After the surpising twist to the end of A Breach of Promise, I thought Anne Perry had used up all her shock value. I was very mistaken! Bravo Ms. Perry you are an excellent writer and never cease to amaze me with your plots! I can't wait to be surprised by Half Moon Street! Excellent!
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10 of 10 people found the following review helpful By A Customer on January 3, 2001
Format: Hardcover
I have been reading Anne Perry's books since college. I especially like her series with William Monk, Hester Latterly and Oliver Rathbone. I must say, however, that The Twisted Root needed to be more tightly edited. The ending of the book seemed very loosely pulled together; it probably needed at least two to three more pages of explication to round out the last of the twists and turns presented at the very end of the book. Ms. Perry developed characters who seemed strangely isolated from the context of their work or lives. More questions than answers were raised for me. Didn't Sgt. Robb have any superiors to answer to on his first murder case, which just happened to involve a wealthy family? Why didn't we see Dr. Beck again after his assistance to Hester? Weren't any of the other nurses at the hospital worthy of Hester's attentions? I also thought some of her descriptions were redundant - of John Robb, Hester's concerns about old, abandonned soldiers. Strangely, even for a Victorian couple, the warmth between the now-married-to-each-other Monk and Hester seemed more that of good friends than a couple in love. I do look forward to the next Monk/Latterly story, but with caution.
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12 of 13 people found the following review helpful By S. Schwartz on March 22, 2000
Format: Hardcover
I have read every book that Anne Perry has written and I enjoy every one, but I particularly like The William Monk series. I find this series is darker than the Pitt ones and every book has fine examples of Victorian British courtroom drama. I marvel at the way that Ms. Perry can portray the Victorian mindset - the prejudices and the close-mindedness. Improbable as it seems to us in our modern day world, being quick to censure and to judge others against some impossible ideal was very prevalent in late 1800 England. There are a lot of plot twists and turns in this book, and it has its usual surprise ending. In some ways the ending seems less probable than other books in the series, but it doesn't impair the fun of the read.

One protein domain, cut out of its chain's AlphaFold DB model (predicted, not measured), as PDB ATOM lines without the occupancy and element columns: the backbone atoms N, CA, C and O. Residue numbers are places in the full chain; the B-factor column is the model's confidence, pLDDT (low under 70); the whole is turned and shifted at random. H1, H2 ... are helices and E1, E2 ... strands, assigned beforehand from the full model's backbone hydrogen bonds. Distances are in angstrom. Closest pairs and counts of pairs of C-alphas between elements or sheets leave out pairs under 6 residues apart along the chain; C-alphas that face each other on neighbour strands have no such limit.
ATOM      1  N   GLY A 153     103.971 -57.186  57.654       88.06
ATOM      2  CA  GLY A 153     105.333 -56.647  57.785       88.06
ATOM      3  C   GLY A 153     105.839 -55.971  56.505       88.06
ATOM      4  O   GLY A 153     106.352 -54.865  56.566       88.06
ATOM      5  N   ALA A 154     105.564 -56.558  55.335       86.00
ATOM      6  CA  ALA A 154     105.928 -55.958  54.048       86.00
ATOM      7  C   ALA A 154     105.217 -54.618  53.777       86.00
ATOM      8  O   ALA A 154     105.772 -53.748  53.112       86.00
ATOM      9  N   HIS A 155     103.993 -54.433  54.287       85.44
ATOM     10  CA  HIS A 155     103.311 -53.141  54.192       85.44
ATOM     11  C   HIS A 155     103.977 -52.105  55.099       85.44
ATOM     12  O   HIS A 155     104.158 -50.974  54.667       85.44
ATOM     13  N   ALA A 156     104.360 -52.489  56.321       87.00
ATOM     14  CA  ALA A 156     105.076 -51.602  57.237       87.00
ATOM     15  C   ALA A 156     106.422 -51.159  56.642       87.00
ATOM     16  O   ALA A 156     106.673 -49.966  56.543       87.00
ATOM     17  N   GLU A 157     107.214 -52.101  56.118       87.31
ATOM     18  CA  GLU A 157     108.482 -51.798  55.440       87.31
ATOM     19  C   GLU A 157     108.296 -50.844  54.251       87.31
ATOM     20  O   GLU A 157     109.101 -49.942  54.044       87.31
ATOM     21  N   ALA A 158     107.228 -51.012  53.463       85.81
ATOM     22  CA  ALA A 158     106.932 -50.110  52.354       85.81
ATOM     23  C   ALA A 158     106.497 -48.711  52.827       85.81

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13 of 14 people found the following review helpful By A Customer on November 8, 1999
Format: Hardcover
This book was gripping until the end - though without the usual tension between Hester and Monk to add that extra bite we've been used to in this series of books.
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5 of 5 people found the following review helpful By A Customer on July 23, 2000
Format: Hardcover
This was my first Anne Perry book and it definitely will not be my last! Perry's writing hooks you instantly and she transports you back in time to an era that is the perfect setting for this book. Her descriptions bring vivid images into your mind and you feel as if you know the characters. Perry has such a great grasp of this time period ~ you'd swear she lived in Victorian London in another life. Since I loved "The Alienist" by Caleb Carr and "Scarlet Women" by JD Christilian, I was wondering how this book would compare since the time period/theme is somewhat similar ~ well, I wasn't disappointed ~ it is a great book. If you liked the other books I just mentioned, you'll enjoy this as well.